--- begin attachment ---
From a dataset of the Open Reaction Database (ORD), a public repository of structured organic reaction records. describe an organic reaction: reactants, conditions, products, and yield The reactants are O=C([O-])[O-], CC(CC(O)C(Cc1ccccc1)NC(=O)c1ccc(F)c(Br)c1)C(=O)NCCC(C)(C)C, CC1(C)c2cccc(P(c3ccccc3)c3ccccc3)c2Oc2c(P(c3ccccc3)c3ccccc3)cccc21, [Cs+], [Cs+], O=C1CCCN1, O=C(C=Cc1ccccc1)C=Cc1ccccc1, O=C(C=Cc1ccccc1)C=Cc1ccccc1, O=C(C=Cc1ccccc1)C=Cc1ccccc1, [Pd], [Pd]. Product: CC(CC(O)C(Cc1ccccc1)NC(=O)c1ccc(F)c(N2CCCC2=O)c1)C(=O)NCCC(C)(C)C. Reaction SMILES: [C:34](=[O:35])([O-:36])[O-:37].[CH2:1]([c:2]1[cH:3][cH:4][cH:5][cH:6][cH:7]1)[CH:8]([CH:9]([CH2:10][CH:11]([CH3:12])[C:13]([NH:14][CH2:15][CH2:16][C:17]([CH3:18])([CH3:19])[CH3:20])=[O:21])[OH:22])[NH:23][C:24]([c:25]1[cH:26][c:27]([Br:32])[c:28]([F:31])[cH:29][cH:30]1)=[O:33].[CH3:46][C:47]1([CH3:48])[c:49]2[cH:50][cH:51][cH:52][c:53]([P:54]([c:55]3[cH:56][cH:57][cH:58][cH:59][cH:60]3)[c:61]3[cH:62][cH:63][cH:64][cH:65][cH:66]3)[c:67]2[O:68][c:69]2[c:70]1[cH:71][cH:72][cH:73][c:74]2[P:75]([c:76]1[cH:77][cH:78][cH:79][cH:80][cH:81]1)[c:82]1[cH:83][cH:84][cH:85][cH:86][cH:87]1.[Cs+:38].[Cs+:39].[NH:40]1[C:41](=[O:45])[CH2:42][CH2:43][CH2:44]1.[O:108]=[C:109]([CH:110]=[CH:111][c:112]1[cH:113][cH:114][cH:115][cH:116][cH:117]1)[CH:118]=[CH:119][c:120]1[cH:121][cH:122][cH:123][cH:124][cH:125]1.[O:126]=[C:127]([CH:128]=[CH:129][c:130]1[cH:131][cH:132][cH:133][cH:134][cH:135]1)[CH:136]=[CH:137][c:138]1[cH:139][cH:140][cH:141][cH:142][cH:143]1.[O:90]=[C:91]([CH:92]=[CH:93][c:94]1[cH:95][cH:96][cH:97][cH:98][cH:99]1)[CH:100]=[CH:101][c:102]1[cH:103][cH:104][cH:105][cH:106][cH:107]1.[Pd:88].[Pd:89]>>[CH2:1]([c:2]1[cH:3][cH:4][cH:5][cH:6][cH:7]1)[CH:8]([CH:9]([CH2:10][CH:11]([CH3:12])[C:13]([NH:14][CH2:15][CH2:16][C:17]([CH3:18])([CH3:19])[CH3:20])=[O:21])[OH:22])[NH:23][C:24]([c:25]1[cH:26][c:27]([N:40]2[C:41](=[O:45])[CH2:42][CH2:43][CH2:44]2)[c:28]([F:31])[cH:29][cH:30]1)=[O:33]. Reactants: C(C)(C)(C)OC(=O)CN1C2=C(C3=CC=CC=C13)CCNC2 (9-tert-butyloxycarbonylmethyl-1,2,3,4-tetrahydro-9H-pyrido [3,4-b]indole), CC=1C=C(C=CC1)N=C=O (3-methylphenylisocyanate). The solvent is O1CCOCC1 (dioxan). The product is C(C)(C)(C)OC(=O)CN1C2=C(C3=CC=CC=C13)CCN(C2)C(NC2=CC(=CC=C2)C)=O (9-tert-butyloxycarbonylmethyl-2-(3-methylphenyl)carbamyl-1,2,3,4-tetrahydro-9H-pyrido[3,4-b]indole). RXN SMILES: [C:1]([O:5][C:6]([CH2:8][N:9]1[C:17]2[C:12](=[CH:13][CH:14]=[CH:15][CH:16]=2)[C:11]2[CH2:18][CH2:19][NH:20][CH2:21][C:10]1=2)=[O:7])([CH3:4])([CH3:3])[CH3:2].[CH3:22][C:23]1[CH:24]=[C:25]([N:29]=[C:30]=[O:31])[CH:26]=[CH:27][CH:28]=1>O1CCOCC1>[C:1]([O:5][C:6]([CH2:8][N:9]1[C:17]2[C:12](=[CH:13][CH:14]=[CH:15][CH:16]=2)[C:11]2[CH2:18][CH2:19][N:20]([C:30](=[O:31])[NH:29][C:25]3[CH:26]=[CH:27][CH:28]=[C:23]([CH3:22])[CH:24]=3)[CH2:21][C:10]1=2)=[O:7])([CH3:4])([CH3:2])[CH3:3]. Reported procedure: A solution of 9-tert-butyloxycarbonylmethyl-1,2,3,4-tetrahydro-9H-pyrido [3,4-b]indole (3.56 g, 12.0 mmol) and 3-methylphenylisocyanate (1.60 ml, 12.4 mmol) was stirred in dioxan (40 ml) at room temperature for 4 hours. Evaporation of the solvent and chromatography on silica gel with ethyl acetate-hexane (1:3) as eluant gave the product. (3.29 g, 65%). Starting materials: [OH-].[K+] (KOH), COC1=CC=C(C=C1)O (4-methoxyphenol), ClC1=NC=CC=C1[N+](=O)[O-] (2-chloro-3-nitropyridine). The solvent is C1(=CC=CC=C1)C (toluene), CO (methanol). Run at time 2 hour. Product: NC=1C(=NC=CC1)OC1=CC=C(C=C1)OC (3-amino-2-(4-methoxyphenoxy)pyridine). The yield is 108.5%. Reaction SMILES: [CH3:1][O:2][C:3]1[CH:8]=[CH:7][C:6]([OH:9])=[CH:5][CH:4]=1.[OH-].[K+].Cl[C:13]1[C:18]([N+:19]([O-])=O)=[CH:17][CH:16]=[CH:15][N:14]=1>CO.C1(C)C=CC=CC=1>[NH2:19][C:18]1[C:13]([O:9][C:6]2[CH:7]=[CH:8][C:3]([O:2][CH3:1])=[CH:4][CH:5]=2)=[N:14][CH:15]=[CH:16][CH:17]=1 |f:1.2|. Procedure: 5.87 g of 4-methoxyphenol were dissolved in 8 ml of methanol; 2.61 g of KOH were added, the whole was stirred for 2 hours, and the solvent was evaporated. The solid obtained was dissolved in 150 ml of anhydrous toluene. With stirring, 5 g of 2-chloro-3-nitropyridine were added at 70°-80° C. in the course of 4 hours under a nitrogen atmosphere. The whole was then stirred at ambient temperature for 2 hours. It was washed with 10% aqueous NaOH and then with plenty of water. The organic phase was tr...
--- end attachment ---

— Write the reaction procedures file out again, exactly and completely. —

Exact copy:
From a dataset of the Open Reaction Database (ORD), a public repository of structured organic reaction records. describe an organic reaction: reactants, conditions, products, and yield The reactants are O=C([O-])[O-], CC(CC(O)C(Cc1ccccc1)NC(=O)c1ccc(F)c(Br)c1)C(=O)NCCC(C)(C)C, CC1(C)c2cccc(P(c3ccccc3)c3ccccc3)c2Oc2c(P(c3ccccc3)c3ccccc3)cccc21, [Cs+], [Cs+], O=C1CCCN1, O=C(C=Cc1ccccc1)C=Cc1ccccc1, O=C(C=Cc1ccccc1)C=Cc1ccccc1, O=C(C=Cc1ccccc1)C=Cc1ccccc1, [Pd], [Pd]. Product: CC(CC(O)C(Cc1ccccc1)NC(=O)c1ccc(F)c(N2CCCC2=O)c1)C(=O)NCCC(C)(C)C. Reaction SMILES: [C:34](=[O:35])([O-:36])[O-:37].[CH2:1]([c:2]1[cH:3][cH:4][cH:5][cH:6][cH:7]1)[CH:8]([CH:9]([CH2:10][CH:11]([CH3:12])[C:13]([NH:14][CH2:15][CH2:16][C:17]([CH3:18])([CH3:19])[CH3:20])=[O:21])[OH:22])[NH:23][C:24]([c:25]1[cH:26][c:27]([Br:32])[c:28]([F:31])[cH:29][cH:30]1)=[O:33].[CH3:46][C:47]1([CH3:48])[c:49]2[cH:50][cH:51][cH:52][c:53]([P:54]([c:55]3[cH:56][cH:57][cH:58][cH:59][cH:60]3)[c:61]3[cH:62][cH:63][cH:64][cH:65][cH:66]3)[c:67]2[O:68][c:69]2[c:70]1[cH:71][cH:72][cH:73][c:74]2[P:75]([c:76]1[cH:77][cH:78][cH:79][cH:80][cH:81]1)[c:82]1[cH:83][cH:84][cH:85][cH:86][cH:87]1.[Cs+:38].[Cs+:39].[NH:40]1[C:41](=[O:45])[CH2:42][CH2:43][CH2:44]1.[O:108]=[C:109]([CH:110]=[CH:111][c:112]1[cH:113][cH:114][cH:115][cH:116][cH:117]1)[CH:118]=[CH:119][c:120]1[cH:121][cH:122][cH:123][cH:124][cH:125]1.[O:126]=[C:127]([CH:128]=[CH:129][c:130]1[cH:131][cH:132][cH:133][cH:134][cH:135]1)[CH:136]=[CH:137][c:138]1[cH:139][cH:140][cH:141][cH:142][cH:143]1.[O:90]=[C:91]([CH:92]=[CH:93][c:94]1[cH:95][cH:96][cH:97][cH:98][cH:99]1)[CH:100]=[CH:101][c:102]1[cH:103][cH:104][cH:105][cH:106][cH:107]1.[Pd:88].[Pd:89]>>[CH2:1]([c:2]1[cH:3][cH:4][cH:5][cH:6][cH:7]1)[CH:8]([CH:9]([CH2:10][CH:11]([CH3:12])[C:13]([NH:14][CH2:15][CH2:16][C:17]([CH3:18])([CH3:19])[CH3:20])=[O:21])[OH:22])[NH:23][C:24]([c:25]1[cH:26][c:27]([N:40]2[C:41](=[O:45])[CH2:42][CH2:43][CH2:44]2)[c:28]([F:31])[cH:29][cH:30]1)=[O:33]. Reactants: C(C)(C)(C)OC(=O)CN1C2=C(C3=CC=CC=C13)CCNC2 (9-tert-butyloxycarbonylmethyl-1,2,3,4-tetrahydro-9H-pyrido [3,4-b]indole), CC=1C=C(C=CC1)N=C=O (3-methylphenylisocyanate). The solvent is O1CCOCC1 (dioxan). The product is C(C)(C)(C)OC(=O)CN1C2=C(C3=CC=CC=C13)CCN(C2)C(NC2=CC(=CC=C2)C)=O (9-tert-butyloxycarbonylmethyl-2-(3-methylphenyl)carbamyl-1,2,3,4-tetrahydro-9H-pyrido[3,4-b]indole). RXN SMILES: [C:1]([O:5][C:6]([CH2:8][N:9]1[C:17]2[C:12](=[CH:13][CH:14]=[CH:15][CH:16]=2)[C:11]2[CH2:18][CH2:19][NH:20][CH2:21][C:10]1=2)=[O:7])([CH3:4])([CH3:3])[CH3:2].[CH3:22][C:23]1[CH:24]=[C:25]([N:29]=[C:30]=[O:31])[CH:26]=[CH:27][CH:28]=1>O1CCOCC1>[C:1]([O:5][C:6]([CH2:8][N:9]1[C:17]2[C:12](=[CH:13][CH:14]=[CH:15][CH:16]=2)[C:11]2[CH2:18][CH2:19][N:20]([C:30](=[O:31])[NH:29][C:25]3[CH:26]=[CH:27][CH:28]=[C:23]([CH3:22])[CH:24]=3)[CH2:21][C:10]1=2)=[O:7])([CH3:4])([CH3:2])[CH3:3]. Reported procedure: A solution of 9-tert-butyloxycarbonylmethyl-1,2,3,4-tetrahydro-9H-pyrido [3,4-b]indole (3.56 g, 12.0 mmol) and 3-methylphenylisocyanate (1.60 ml, 12.4 mmol) was stirred in dioxan (40 ml) at room temperature for 4 hours. Evaporation of the solvent and chromatography on silica gel with ethyl acetate-hexane (1:3) as eluant gave the product. (3.29 g, 65%). Starting materials: [OH-].[K+] (KOH), COC1=CC=C(C=C1)O (4-methoxyphenol), ClC1=NC=CC=C1[N+](=O)[O-] (2-chloro-3-nitropyridine). The solvent is C1(=CC=CC=C1)C (toluene), CO (methanol). Run at time 2 hour. Product: NC=1C(=NC=CC1)OC1=CC=C(C=C1)OC (3-amino-2-(4-methoxyphenoxy)pyridine). The yield is 108.5%. Reaction SMILES: [CH3:1][O:2][C:3]1[CH:8]=[CH:7][C:6]([OH:9])=[CH:5][CH:4]=1.[OH-].[K+].Cl[C:13]1[C:18]([N+:19]([O-])=O)=[CH:17][CH:16]=[CH:15][N:14]=1>CO.C1(C)C=CC=CC=1>[NH2:19][C:18]1[C:13]([O:9][C:6]2[CH:7]=[CH:8][C:3]([O:2][CH3:1])=[CH:4][CH:5]=2)=[N:14][CH:15]=[CH:16][CH:17]=1 |f:1.2|. Procedure: 5.87 g of 4-methoxyphenol were dissolved in 8 ml of methanol; 2.61 g of KOH were added, the whole was stirred for 2 hours, and the solvent was evaporated. The solid obtained was dissolved in 150 ml of anhydrous toluene. With stirring, 5 g of 2-chloro-3-nitropyridine were added at 70°-80° C. in the course of 4 hours under a nitrogen atmosphere. The whole was then stirred at ambient temperature for 2 hours. It was washed with 10% aqueous NaOH and then with plenty of water. The organic phase was tr...